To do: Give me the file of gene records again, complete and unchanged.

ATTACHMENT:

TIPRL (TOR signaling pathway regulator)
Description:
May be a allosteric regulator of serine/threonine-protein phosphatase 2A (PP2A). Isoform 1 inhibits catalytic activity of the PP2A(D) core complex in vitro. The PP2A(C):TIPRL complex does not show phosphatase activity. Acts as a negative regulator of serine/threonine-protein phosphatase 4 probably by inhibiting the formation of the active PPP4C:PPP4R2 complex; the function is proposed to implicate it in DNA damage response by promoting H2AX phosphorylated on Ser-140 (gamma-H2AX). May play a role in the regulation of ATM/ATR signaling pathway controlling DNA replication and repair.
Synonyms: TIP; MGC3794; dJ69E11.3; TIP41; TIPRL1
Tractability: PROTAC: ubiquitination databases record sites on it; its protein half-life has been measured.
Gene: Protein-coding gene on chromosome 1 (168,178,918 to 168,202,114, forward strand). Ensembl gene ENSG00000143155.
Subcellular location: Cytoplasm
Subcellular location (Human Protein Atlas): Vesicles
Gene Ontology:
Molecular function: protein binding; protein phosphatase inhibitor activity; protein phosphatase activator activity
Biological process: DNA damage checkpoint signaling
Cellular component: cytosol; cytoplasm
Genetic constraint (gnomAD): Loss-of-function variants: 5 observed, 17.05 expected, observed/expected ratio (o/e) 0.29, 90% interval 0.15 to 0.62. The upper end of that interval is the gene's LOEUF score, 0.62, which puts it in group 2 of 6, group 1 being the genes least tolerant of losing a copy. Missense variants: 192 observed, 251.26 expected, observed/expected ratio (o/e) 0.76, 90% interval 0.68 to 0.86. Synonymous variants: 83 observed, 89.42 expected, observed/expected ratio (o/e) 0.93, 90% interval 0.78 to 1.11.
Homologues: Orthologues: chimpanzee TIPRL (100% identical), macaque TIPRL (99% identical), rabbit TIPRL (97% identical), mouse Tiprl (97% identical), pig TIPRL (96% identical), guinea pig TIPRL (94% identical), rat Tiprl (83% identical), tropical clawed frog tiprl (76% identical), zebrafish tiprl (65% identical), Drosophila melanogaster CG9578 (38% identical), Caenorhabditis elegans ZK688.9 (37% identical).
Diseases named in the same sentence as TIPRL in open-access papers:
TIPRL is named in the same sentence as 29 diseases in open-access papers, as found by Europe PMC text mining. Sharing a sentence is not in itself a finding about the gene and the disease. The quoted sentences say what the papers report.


TIPRL (TOR signaling pathway regulator)
Description:
May be a allosteric regulator of serine/threonine-protein phosphatase 2A (PP2A). Isoform 1 inhibits catalytic activity of the PP2A(D) core complex in vitro. The PP2A(C):TIPRL complex does not show phosphatase activity. Acts as a negative regulator of serine/threonine-protein phosphatase 4 probably by inhibiting the formation of the active PPP4C:PPP4R2 complex; the function is proposed to implicate it in DNA damage response by promoting H2AX phosphorylated on Ser-140 (gamma-H2AX). May play a role in the regulation of ATM/ATR signaling pathway controlling DNA replication and repair.
Synonyms: TIP; MGC3794; dJ69E11.3; TIP41; TIPRL1
Tractability: PROTAC: ubiquitination databases record sites on it; its protein half-life has been measured.
Gene: Protein-coding gene on chromosome 1 (168,178,918 to 168,202,114, forward strand). Ensembl gene ENSG00000143155.
Subcellular location: Cytoplasm
Subcellular location (Human Protein Atlas): Vesicles
Gene Ontology:
Molecular function: protein binding; protein phosphatase inhibitor activity; protein phosphatase activator activity
Biological process: DNA damage checkpoint signaling
Cellular component: cytosol; cytoplasm
Genetic constraint (gnomAD): Loss-of-function variants: 5 observed, 17.05 expected, observed/expected ratio (o/e) 0.29, 90% interval 0.15 to 0.62. The upper end of that interval is the gene's LOEUF score, 0.62, which puts it in group 2 of 6, group 1 being the genes least tolerant of losing a copy. Missense variants: 192 observed, 251.26 expected, observed/expected ratio (o/e) 0.76, 90% interval 0.68 to 0.86. Synonymous variants: 83 observed, 89.42 expected, observed/expected ratio (o/e) 0.93, 90% interval 0.78 to 1.11.
Homologues: Orthologues: chimpanzee TIPRL (100% identical), macaque TIPRL (99% identical), rabbit TIPRL (97% identical), mouse Tiprl (97% identical), pig TIPRL (96% identical), guinea pig TIPRL (94% identical), rat Tiprl (83% identical), tropical clawed frog tiprl (76% identical), zebrafish tiprl (65% identical), Drosophila melanogaster CG9578 (38% identical), Caenorhabditis elegans ZK688.9 (37% identical).
Diseases named in the same sentence as TIPRL in open-access papers:
TIPRL is named in the same sentence as 29 diseases in open-access papers, as found by Europe PMC text mining. Sharing a sentence is not in itself a finding about the gene and the disease. The quoted sentences say what the papers report.